The French Defense
nytheatre.com review by Seth Duerr
August 13, 2006
Botvinnik: We all have a lot to learn from those who came before us. Don't you agree?
Tal: I'm not here to learn. I'm here to win.
Moscow, 1960. Two men named Mikhail meet to play for the World Chess Championship. The challenger, surnamed Tal, fresh from his victory over the American Bobby Fischer, is an arrogant 23-year-old, positive that he will beat the incumbent, surnamed Botvinnik, the reigning world champion of the last 12 years. Conflict runs rampant, as the only common ground between the two men is, in fact, their first name.
The French Defense, Dimitri Raitzin's playwriting debut, is a fantasy, musing on what the two men might talk about if they could say anything to one another during the match. The play, of course, is far less about the battle of the chess pieces, and far more about the battle of their ideas. The title of the play refers to a defensive sequence of moves that Botvinnik utilized in two previous world championship matches. Tal, having studied all of his opponent's games, naturally assumes that Botvinnik believes it to be his greatest asset.
While Tal brags for most of the match about his own brilliance, reducing all other players in history to the way their games played out, Botvinnik attempts to impart humility, lessons on Stalin's reign, and the idea that winners might possibly be born of something greater than superior intellect. Botvinnik shares details of his personal hardships that Tal simply cannot or will not be able to absorb until much later in his life. That said, Tal ends up playing a better game. Ultimately, the audience is rooting for Botvinnik to win, and for his ideas, and in a way he will. Raitzin does a wonderful job conveying the ultimate triviality of the match in comparison to what both men will take away from it as people.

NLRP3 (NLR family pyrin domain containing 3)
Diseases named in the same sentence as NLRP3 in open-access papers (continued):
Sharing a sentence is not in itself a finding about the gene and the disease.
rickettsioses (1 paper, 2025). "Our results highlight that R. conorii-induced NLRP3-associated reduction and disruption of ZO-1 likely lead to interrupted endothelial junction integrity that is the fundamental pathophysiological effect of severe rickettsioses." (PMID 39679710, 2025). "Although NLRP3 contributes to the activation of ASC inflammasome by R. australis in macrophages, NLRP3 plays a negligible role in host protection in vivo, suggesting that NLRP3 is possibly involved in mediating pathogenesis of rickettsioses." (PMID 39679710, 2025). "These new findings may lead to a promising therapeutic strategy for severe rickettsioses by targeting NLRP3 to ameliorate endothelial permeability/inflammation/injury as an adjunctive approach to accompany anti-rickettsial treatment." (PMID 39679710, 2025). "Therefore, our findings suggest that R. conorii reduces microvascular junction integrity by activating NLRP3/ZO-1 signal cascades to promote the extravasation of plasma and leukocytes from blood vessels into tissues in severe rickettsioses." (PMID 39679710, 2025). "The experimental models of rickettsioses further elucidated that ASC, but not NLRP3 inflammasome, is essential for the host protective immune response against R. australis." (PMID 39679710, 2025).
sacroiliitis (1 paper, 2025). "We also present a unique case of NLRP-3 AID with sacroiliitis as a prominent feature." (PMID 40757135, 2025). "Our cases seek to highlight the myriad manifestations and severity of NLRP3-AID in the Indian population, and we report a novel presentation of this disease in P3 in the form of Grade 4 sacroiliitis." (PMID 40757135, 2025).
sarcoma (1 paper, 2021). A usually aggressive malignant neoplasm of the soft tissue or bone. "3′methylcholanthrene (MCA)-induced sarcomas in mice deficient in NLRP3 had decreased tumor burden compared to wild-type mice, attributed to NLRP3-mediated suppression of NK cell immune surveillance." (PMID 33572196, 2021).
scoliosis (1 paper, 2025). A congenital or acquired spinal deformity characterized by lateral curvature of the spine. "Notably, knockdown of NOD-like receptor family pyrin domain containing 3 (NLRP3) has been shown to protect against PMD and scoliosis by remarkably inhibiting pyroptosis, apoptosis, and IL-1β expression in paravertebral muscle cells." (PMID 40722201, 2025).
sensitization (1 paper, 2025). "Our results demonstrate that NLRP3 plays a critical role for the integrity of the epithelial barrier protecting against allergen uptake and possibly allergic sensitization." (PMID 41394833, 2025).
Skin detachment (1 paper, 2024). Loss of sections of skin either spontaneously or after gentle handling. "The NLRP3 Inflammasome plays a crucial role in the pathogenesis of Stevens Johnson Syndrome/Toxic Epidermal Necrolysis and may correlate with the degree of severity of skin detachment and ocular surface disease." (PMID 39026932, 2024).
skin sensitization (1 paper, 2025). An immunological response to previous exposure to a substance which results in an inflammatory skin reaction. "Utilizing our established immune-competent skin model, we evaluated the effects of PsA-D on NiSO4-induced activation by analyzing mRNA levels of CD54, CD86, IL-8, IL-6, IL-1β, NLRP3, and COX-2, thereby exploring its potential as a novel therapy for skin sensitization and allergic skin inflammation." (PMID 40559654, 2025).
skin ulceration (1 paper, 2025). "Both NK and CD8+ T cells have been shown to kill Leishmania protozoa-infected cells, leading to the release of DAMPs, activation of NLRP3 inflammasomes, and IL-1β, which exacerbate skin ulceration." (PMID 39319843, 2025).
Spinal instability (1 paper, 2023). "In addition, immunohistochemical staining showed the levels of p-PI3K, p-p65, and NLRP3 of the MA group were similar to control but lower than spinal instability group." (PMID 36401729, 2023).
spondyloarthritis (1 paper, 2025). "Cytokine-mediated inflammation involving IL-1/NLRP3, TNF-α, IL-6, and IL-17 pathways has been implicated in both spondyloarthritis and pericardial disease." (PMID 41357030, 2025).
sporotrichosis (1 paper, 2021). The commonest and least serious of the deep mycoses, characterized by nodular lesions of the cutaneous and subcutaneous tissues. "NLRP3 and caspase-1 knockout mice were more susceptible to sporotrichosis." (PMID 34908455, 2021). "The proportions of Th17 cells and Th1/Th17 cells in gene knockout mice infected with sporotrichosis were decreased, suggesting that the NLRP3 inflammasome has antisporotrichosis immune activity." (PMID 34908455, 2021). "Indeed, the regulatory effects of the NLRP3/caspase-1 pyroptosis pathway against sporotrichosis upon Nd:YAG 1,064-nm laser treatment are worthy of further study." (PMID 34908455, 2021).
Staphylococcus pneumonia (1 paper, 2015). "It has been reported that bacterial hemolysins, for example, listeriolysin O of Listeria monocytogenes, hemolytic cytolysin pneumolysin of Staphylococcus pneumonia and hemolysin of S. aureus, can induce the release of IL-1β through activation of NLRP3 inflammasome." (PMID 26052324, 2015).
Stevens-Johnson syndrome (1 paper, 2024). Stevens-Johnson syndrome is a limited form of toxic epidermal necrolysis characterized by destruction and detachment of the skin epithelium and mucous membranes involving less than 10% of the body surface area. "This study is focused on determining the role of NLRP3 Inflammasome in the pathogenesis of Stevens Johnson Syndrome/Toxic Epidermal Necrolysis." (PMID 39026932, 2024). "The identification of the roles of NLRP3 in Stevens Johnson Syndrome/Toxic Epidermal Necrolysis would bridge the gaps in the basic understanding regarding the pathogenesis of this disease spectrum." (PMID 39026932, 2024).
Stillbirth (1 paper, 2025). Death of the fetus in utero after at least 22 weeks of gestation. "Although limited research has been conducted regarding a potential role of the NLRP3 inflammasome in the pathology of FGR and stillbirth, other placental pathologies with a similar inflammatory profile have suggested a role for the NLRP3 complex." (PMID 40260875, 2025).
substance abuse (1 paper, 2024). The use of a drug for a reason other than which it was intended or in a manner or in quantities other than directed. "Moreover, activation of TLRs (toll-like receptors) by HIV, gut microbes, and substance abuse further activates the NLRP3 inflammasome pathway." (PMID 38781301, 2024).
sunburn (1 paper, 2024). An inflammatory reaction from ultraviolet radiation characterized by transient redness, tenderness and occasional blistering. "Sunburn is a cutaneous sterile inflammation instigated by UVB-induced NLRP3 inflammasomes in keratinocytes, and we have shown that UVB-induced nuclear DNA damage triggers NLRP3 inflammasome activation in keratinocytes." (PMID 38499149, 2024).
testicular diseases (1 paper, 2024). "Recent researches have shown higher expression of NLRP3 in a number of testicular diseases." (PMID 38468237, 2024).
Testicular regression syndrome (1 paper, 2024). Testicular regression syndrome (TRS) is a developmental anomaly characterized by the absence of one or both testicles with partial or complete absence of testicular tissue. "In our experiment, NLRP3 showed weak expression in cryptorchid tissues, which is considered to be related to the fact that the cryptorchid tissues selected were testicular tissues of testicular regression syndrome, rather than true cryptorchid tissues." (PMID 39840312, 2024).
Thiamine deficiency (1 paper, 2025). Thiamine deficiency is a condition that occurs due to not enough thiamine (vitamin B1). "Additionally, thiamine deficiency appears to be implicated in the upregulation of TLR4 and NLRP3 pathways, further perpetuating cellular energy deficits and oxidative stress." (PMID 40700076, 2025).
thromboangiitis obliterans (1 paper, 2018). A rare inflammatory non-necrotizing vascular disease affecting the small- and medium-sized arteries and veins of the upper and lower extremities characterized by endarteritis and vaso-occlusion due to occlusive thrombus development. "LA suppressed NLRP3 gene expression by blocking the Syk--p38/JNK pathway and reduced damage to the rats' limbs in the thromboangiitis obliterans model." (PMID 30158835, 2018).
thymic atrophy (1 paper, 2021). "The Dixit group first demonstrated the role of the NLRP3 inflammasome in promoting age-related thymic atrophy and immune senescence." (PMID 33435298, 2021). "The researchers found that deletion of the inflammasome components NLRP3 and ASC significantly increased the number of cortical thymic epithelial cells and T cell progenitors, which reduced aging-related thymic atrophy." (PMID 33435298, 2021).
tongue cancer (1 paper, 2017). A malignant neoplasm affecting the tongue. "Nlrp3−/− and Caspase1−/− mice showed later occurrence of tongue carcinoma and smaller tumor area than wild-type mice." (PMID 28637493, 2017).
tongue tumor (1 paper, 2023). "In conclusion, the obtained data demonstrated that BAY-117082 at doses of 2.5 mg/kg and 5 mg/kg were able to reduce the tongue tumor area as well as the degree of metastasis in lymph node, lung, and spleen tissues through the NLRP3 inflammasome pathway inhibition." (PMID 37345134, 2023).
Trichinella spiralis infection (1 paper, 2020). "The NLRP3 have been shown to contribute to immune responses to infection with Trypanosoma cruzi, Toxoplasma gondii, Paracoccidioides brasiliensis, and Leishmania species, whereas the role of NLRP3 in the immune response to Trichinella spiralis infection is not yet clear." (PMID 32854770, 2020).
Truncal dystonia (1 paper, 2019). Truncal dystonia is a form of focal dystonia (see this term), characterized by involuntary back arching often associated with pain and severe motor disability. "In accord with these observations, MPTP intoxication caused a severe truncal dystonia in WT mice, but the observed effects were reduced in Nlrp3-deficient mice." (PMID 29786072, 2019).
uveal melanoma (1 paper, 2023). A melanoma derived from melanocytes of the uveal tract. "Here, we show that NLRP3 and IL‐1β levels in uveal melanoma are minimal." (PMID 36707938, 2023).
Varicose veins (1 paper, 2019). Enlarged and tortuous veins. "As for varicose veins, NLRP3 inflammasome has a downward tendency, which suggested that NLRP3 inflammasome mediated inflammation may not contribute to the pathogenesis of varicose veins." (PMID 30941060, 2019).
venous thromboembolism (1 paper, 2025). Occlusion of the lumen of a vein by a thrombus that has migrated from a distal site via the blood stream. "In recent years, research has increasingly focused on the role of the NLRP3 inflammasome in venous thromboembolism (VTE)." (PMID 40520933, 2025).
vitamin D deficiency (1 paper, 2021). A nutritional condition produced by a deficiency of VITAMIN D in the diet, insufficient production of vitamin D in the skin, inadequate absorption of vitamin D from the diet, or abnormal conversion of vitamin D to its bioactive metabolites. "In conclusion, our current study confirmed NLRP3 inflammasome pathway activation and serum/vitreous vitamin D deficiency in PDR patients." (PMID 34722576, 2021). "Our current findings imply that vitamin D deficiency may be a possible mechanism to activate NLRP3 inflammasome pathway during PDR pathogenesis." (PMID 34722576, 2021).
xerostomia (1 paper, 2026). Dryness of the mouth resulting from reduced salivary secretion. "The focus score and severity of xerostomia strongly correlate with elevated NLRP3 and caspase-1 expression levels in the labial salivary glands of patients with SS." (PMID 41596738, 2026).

As Tal, Daniel Hendricks Simon seems quite at home in the petulant skin of the upstart, as if he were not acting at all. While this means he is more believable out of the gate, he is actually less effective bringing to life what is more important—Tal's vulnerability. Robert J. D'Amato has the opposite journey, seeming to stretch a bit for Botvinnik at the beginning, but eventually plumbing his role much deeper—a great foil for the eternal pride of his counterpart. He certainly wins over the audience and we should look forward to whatever his next theatrical offering may be.
The French Defense would do better at a larger venue, and should the opportunity occur, it would benefit greatly from television screens on either side of the stage showing us the game as the actors play it. Many of the audience members strained to see what was actually occurring; it would be fruitful to satiate their interest in the match, as it will only increase their investment in the play.
That said, there certainly is something captivating in the ideas tossed around during these 45 minutes; once Alexsey Burago's direction kicks in, and the actors truly get into their stride over the next performance or two, they may be able to match the majesty of the Russian classical masterpieces the sound designer has chosen for their convergence in this play.